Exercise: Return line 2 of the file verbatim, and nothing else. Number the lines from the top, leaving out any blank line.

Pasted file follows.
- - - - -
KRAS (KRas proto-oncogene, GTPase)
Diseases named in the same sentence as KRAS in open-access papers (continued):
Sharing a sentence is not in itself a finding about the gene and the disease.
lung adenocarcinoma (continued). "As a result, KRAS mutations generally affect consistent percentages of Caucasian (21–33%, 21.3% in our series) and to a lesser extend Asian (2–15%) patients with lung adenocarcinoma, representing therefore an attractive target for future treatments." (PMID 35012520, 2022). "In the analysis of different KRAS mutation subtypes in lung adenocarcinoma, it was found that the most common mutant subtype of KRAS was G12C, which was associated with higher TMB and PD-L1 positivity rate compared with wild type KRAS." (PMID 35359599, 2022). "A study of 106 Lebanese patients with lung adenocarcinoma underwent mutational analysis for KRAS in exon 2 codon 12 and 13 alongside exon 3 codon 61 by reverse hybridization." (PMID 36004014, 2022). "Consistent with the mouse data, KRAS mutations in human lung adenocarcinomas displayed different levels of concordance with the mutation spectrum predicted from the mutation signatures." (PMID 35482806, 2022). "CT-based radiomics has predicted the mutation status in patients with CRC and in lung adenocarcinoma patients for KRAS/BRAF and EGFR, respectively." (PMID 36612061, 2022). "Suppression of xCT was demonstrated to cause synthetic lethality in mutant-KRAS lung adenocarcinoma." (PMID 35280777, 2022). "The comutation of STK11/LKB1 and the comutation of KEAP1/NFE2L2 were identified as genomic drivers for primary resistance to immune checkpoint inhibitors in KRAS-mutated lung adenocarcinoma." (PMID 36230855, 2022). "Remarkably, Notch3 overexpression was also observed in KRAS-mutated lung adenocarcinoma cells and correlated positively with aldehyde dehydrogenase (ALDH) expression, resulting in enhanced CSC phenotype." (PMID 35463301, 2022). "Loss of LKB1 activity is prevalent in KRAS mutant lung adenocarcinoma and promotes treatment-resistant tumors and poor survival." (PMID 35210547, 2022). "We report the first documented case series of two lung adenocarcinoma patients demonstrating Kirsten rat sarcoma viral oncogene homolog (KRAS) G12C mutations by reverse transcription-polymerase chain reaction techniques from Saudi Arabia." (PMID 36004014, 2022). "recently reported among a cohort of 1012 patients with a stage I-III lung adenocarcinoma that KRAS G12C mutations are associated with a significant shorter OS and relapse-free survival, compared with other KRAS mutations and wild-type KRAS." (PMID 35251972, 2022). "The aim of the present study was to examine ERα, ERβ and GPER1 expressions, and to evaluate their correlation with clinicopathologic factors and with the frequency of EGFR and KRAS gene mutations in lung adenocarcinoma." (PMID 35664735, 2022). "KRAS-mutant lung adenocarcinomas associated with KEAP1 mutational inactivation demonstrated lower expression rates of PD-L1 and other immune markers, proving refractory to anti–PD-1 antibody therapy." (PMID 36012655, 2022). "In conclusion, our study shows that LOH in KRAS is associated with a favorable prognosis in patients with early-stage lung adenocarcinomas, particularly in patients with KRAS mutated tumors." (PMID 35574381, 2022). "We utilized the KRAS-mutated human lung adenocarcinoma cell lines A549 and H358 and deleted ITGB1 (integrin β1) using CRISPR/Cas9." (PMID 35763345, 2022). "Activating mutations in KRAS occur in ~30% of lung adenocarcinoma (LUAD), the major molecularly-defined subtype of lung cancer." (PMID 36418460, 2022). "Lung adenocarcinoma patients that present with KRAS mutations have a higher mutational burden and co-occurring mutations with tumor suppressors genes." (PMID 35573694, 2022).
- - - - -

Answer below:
Diseases named in the same sentence as KRAS in open-access papers (continued):